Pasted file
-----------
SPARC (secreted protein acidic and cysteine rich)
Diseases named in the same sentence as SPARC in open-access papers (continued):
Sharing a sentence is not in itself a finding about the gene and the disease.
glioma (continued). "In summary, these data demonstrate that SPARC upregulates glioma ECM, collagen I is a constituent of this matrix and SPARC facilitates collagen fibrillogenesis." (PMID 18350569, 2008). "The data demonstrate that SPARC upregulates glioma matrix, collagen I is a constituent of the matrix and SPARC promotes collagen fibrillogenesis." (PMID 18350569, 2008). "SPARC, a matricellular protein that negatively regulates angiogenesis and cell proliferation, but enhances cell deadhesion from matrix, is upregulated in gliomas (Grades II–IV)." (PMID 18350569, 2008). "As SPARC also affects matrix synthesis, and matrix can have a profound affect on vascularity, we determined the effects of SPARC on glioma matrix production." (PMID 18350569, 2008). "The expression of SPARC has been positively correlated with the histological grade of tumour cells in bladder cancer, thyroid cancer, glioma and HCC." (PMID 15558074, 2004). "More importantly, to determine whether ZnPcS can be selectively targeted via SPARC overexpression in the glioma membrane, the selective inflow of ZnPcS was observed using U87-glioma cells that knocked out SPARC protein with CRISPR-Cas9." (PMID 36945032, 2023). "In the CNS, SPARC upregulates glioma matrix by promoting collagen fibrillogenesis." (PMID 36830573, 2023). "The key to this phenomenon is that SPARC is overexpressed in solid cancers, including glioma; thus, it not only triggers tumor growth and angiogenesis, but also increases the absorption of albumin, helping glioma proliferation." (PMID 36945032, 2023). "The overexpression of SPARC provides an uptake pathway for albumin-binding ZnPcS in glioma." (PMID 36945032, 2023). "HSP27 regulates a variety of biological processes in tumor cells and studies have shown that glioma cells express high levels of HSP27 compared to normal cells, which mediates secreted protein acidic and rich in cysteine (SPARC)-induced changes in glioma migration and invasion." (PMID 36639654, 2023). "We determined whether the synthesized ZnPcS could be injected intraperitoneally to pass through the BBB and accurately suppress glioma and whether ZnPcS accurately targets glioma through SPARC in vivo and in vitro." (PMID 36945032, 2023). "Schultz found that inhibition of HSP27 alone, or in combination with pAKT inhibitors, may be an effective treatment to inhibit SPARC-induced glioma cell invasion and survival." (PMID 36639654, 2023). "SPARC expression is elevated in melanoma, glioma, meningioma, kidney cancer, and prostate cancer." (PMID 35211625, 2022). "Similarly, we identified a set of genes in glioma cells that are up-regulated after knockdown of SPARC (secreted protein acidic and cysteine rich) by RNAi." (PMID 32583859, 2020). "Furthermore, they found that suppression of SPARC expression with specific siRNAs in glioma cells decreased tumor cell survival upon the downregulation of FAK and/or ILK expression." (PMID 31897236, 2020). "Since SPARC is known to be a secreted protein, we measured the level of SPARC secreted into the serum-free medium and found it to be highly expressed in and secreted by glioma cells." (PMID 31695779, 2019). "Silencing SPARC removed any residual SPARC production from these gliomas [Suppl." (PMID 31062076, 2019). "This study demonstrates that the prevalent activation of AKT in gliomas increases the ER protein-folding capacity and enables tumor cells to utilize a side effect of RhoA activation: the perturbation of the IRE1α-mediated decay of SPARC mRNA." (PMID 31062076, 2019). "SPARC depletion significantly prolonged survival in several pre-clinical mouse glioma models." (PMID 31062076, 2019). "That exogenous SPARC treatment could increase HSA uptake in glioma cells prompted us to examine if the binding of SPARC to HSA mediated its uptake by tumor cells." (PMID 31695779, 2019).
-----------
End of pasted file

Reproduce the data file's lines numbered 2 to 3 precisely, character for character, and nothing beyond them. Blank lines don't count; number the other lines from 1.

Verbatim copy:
Diseases named in the same sentence as SPARC in open-access papers (continued):
Sharing a sentence is not in itself a finding about the gene and the disease.